I’ll admit I’m behind the times on this announcement. They were mixing Spidergawd IV this fall, so I’ll just go ahead and presume the album is done by now. Likewise, the March tour dates through Europe were previously made public, but the Italian run in April is new, so having seen that and then found the rest, it seemed only fair to include everything in case I wasn’t the only one needing to get caught up.
Either way, it’s the season for it, so I’ll very much look forward to hearing where Spidergawd IV takes the band.
Finally we can let you in on some of the countries, cities and venues we are coming to on the Spidergawd IV tour! And, we are happy to say that we are bringing our friends in Woodland as support for all these tour dates below. Please do check them out!
We’re currently mixing our fourth album, which is turning out to be even better than the other three – we sure hope your think so too when you hear it – meanwhile tickets will appear on the venues homepages, bandsintown etc. within a couple of days, if its not out already.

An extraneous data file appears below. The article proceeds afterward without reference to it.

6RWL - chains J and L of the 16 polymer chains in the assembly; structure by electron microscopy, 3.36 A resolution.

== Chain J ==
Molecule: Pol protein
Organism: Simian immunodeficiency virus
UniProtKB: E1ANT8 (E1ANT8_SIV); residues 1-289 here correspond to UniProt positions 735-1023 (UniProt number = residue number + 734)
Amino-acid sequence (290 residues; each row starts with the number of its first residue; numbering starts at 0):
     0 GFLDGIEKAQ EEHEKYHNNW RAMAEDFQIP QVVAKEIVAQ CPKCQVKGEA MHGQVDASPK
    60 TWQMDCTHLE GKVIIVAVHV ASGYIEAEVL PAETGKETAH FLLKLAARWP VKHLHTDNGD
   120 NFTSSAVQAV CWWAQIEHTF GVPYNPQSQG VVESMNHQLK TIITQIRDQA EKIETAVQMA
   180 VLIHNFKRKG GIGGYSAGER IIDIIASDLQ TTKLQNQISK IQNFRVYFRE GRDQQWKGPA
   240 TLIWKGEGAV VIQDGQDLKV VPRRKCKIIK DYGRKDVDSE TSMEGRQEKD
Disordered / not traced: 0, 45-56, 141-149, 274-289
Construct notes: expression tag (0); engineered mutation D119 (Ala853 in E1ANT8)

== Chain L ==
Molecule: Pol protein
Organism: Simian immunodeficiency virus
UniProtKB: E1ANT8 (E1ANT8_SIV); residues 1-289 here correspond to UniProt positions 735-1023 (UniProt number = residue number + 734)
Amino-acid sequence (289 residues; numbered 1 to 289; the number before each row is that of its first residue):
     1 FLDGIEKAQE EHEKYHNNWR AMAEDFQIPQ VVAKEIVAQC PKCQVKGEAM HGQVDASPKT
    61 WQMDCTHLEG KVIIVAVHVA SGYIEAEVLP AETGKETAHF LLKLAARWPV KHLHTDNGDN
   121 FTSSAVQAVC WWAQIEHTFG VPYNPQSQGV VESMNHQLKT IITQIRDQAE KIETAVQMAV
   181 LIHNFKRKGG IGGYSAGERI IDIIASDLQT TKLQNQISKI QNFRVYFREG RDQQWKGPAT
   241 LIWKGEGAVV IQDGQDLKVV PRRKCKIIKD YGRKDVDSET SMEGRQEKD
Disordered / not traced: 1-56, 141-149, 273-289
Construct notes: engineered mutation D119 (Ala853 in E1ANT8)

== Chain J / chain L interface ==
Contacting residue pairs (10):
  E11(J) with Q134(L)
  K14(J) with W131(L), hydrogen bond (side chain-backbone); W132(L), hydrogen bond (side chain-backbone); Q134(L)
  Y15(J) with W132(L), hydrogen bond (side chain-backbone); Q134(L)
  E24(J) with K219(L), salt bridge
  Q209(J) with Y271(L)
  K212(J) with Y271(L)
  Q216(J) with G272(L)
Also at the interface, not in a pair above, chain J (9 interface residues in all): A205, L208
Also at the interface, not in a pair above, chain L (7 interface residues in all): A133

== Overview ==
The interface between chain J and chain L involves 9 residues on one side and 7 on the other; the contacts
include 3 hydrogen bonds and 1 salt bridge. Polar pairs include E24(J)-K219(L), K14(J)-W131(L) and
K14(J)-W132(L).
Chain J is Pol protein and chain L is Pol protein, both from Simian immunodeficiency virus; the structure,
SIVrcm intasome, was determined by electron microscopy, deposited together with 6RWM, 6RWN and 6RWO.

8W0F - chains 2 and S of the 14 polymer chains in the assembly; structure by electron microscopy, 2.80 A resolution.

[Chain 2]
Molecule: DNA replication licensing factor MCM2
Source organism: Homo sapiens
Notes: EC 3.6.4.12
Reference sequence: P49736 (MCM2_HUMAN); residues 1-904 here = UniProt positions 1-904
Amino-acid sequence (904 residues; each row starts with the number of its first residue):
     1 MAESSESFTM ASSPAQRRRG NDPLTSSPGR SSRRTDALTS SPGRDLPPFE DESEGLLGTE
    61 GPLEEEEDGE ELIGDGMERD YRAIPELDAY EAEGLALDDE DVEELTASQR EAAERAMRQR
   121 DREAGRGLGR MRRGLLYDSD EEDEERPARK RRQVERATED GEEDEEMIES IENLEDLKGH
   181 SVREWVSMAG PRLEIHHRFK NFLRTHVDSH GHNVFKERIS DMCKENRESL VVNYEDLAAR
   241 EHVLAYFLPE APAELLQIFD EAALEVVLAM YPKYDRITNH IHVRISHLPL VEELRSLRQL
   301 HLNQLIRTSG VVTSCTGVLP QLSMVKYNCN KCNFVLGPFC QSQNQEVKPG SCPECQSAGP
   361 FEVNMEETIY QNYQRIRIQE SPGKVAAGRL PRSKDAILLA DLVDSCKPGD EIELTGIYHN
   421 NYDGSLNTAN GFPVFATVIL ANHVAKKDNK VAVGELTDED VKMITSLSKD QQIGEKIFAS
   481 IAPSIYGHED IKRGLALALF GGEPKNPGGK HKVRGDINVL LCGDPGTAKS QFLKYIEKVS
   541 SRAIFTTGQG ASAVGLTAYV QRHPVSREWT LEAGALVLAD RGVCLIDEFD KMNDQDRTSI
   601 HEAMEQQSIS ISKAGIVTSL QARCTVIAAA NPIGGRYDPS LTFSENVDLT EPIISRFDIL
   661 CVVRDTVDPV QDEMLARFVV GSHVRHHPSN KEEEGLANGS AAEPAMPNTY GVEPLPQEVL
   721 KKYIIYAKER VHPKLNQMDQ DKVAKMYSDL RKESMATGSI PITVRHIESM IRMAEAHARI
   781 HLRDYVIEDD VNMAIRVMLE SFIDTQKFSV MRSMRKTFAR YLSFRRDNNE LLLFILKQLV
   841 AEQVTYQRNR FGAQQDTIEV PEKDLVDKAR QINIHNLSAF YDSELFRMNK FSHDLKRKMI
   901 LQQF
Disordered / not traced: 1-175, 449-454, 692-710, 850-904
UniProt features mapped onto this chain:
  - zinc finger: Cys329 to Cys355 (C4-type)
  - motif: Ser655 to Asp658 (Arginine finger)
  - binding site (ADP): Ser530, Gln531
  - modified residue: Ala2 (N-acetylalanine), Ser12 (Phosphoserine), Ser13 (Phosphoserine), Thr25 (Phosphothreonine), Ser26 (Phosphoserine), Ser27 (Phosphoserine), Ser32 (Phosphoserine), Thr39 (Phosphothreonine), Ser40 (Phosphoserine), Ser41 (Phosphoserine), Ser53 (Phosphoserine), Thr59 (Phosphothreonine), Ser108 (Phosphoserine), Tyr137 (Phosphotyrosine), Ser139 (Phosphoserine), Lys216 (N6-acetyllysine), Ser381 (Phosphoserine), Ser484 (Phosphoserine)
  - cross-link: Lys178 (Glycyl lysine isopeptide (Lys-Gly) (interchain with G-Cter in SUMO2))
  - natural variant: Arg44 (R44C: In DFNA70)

And; HEAR! HEAR! We do have two more weeks of european shows and a norwegian tour to announce, and of course a lot more summer festivals, so keep on sleeping with your eyes and ears open.
TOUR DATES 08.03 Amsterdam / Paradiso Noord – Tolhuistuin (NL) 09.03 Deventer / Het Burgerweeshuis (NL) 10.03 Eindhoven / De Effenaar (NL) 11.03 Diksmuide / Muziekclub 4AD (BE) 14.03 Dortmund / FZW (DE) 15.03 Köln / Gebäude 9 (DE) 16.03 Bielefeld / Forum Bielefeld (DE) 17.03 Bremen / Tower Musikclub (DE) 18.03 Hamburg / Knust Hamburg (DE) 19.03 Berlin / Lido Berlin (DE) 20.03 Leipzig / Moritzbastei (DE) 21.03 Dresden / Beatpol (DE) 22.03 Frankfurt / Nachtleben Frankfurt (DE) 23.03 München / Hansa 39 (DE) 24.03 Nürnberg / club stereo (DE) 25.03 Winterthür/ Gaswerk (CH) 26.03 Pratteln / Konzertfabrik Z7 Bleibt (CH) 31.03 Oslo / Rockefeller Music Hall (NO)